In its 2018 Sustainability Report Singtel reports that it took the following actions for promoting workplace diversity:

  • Fostering gender equality and diversity
  • Gender diversity remains a key area for Singtel, as it continues to focus on increasing the representation of women in senior leadership and key technical roles. Female employees account for 34% of Singtel’s workforce, with 35% in Singapore and 32% in Australia, and represent 26% of Singtel’s top and middle management positions.
  • Promoting a multigenerational workplace
  • Singtel values the experience, perspectives and wisdom that its silver talents bring to the company. During FY2018, more than 100 employees in Singapore attended Re-employment: Equipping and Developing Yourself (READY) and Rethink 50, Singtel’s two Silver Talent programmes aimed to help them cope with possible life changes and career transitions. READY is targeted at employees above the age of 58, while Rethink 50 is designed to help employees between 50 and 59 years old. Both programmes help participants to review their own financial circumstances and make more informed financial decisions, assess self-awareness and behavioural style and build relational skills with family and friends. In July 2017, the Tripartite Guidelines on Re-employment were revised from 65 to 67 years old. Singtel is fully supportive of this move, as it will further strengthen its silver talent workforce in Singapore.
  • Employing persons with differing abilities
  • Singtel values the inclusion of persons with differing abilities in the company, in line with its philosophy of building an inclusive workplace and society. In Singapore, Singtel continues to work closely with national agency SG Enable on training, internships and employment of persons with disabilities, who also form a critical talent pipeline with today’s labour crunch. During FY2018, Singtel supported its Institute of Higher Learning Internship Programme and took in two tertiary students with hearing impairment and one student with Autism Spectrum Disorder (ASD) who did their internship with its Consumer Operations and Finance units. As one of the founding members, Singtel also participates actively in the Singapore Business Network on DisAbility (SBNoD), set up in 2015. The SBNoD group of companies has been supporting SG Enable’s 12-week RISE Mentorship Programme, launched in 2017, for tertiary students with disabilities. Singtel fielded three top and seven middle management members as mentors for ten students with various forms of disabilities over three runs of this programme.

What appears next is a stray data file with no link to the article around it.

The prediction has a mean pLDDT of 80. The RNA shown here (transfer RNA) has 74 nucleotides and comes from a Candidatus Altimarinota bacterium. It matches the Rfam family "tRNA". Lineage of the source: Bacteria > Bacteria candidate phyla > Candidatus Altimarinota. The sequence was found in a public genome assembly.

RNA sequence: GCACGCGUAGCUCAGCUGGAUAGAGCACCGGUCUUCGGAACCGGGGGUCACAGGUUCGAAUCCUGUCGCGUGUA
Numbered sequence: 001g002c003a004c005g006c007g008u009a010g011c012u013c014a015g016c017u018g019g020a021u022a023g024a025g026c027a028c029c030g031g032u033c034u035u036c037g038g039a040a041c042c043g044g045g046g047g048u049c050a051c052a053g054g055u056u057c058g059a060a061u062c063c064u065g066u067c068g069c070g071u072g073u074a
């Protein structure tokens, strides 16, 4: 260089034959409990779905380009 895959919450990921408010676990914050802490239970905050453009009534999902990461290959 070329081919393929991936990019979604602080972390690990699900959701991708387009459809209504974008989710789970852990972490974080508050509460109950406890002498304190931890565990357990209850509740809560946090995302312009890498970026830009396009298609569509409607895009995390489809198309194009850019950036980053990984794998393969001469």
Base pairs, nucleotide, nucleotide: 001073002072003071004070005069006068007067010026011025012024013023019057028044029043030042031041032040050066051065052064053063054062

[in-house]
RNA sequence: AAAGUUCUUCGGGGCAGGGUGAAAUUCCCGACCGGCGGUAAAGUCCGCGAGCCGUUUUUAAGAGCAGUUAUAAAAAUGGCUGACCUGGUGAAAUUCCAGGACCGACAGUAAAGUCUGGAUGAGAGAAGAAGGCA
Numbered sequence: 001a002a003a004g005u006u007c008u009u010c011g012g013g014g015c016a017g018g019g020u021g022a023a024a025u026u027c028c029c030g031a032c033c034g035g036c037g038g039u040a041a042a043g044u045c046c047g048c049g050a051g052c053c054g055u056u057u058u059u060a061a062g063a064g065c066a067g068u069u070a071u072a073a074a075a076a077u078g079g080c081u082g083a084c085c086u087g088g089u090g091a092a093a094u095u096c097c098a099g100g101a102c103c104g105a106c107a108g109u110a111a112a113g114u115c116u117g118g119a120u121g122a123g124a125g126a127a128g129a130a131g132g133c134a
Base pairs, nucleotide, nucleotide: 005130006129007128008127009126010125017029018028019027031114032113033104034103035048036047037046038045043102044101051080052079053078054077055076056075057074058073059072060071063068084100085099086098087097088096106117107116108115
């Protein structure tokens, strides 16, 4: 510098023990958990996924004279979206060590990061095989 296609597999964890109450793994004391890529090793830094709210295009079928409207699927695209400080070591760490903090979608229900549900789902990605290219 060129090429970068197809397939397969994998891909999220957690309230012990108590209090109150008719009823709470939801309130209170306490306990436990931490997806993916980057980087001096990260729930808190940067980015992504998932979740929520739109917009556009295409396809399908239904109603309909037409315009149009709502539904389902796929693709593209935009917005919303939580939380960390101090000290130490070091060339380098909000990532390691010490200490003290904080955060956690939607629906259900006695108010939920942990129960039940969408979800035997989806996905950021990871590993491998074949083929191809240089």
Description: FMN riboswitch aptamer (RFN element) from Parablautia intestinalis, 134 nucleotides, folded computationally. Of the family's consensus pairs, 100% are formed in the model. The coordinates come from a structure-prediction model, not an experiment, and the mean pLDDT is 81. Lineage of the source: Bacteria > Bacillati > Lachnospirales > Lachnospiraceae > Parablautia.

Which GRI Standards and corresponding Sustainable Development Goals (SDGs) have been addressed?

The GRI Standards addressed in this case are:

1) Disclosure 404-2 Programs for upgrading employee skills and transition assistance programs

2) Disclosure 405-2 Ratio of basic salary and remuneration of women to men


Disclosure 404-2 Programs for upgrading employee skills and transition assistance programs corresponds to:

  • Sustainable Development Goal (SDG) 8: Promote sustained, inclusive and sustainable economic growth, full and productive employment and decent work for all
  • Business theme: Employee training and education

Disclosure 405-2 Ratio of basic salary and remuneration of women to men corresponds to:


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1) This case study is based on published information by Singtel, located at the link below. For the sake of readability, we did not use brackets or ellipses. However, we made sure that the extra or missing words did not change the report’s meaning. If you would like to quote these written sources from the original, please revert to the original on the Global Reporting Initiative’s Sustainability Disclosure Database at the link: